Too much or too little messaging? Situational determinants of guilt about mobile messenger usage

Halfmann, Annabell ; Meier, Adrian ; Reinecke, Leonard

Document Type: Conference presentation
Year of publication: 2020
Conference title: ICA 2020 - 70th Annual International Communication Association Conference
Location of the conference venue: Online
Date of the conference: 21.-25.05.2020
Publication language: English
Institution: School of Humanities > Medien- und Kommunikationswisseschaft (Vorderer 2010-)
Subject: 150 Psychology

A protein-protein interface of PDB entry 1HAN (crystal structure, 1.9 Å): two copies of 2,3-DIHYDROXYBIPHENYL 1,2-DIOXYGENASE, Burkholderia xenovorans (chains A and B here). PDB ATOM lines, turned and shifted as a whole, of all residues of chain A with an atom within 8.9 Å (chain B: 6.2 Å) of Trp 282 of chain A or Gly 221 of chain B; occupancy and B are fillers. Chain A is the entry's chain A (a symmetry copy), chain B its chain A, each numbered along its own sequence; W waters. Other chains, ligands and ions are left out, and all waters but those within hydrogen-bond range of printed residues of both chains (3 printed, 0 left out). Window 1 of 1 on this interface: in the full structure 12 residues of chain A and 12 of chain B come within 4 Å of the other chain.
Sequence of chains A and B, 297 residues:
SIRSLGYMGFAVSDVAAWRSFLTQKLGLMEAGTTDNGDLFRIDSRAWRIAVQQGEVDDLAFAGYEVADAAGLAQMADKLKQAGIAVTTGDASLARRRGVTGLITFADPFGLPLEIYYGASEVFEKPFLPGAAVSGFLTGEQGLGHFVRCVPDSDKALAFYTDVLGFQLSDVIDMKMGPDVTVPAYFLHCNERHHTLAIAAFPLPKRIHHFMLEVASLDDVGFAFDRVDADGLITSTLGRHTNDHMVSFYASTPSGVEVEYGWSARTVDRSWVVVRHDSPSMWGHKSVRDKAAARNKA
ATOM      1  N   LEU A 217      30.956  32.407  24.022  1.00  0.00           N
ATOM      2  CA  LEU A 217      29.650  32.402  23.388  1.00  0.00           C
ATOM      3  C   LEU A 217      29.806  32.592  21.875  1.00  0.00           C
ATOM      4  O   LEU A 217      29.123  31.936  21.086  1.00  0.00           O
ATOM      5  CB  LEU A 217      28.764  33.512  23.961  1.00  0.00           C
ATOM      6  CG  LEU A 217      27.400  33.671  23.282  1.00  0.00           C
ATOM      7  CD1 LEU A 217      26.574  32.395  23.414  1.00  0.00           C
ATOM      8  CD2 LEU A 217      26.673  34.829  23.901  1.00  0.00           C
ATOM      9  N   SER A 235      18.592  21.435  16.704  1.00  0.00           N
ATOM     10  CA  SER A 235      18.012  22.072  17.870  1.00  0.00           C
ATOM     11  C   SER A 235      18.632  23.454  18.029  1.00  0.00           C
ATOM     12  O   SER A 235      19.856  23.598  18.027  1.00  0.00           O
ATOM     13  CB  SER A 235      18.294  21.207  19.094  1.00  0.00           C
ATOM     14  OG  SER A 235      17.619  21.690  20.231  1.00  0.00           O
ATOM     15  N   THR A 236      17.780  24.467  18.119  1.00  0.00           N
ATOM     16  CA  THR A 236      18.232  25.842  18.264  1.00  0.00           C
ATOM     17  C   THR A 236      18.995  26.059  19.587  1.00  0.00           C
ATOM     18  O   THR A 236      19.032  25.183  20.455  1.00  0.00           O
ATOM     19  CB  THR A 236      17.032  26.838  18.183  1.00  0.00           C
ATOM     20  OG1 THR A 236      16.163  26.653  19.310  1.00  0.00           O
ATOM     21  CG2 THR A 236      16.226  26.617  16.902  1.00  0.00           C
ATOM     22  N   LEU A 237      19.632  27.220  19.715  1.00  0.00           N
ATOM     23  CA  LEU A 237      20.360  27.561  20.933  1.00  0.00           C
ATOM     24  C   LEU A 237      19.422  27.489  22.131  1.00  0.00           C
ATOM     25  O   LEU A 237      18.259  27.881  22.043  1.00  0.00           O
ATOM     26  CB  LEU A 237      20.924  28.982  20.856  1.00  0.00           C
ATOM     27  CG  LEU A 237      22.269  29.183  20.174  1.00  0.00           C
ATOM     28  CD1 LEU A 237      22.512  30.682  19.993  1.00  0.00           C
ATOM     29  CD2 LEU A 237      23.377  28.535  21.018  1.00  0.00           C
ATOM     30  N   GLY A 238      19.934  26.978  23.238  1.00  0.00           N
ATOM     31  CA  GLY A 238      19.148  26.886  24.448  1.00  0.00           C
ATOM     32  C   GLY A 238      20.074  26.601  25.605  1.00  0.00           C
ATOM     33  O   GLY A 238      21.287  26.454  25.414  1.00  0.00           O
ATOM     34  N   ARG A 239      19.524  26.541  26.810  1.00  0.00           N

Abstract: Mobile messaging offers users many advantages, but has also been associated with lowered emotional well-being, specifically, feelings of guilt. To explain guilt about too much messenger use, self-control research points to conflicts with primary goals and tasks. Conversely, research on the social norm to be available suggests that too little messenger use may also trigger guilt reactions. The current research integrates these perspectives and adds a self-determination theory lens. Our work has two aims. First, we investigate how guilty individuals feel about using versus not using messengers. Second, by considering both boundary conditions of guilt about messenger usage simultaneously, namely goal conflicts and availability norm salience, we test whether the dilemma resulting from both conditions (high goal conflict and high availability norm salience) interacts in evoking guilt. Hypotheses were tested with two preregistered studies, a vignette experiment (Study 1) and a laboratory experiment (Study 2). Results from Study 1, but not from Study 2, support the hypotheses that goal conflicts trigger guilt about using messengers and that guilt about not using messengers arises if the availability norm is salient. In both studies, using messengers elicited more guilt than not using messengers. Moreover, our findings did not indicate that the two boundary conditions interacted in influencing guilt. The research overall points to the importance of inter- and intrapersonal norms when studying effects of mobile use on emotional well-being.

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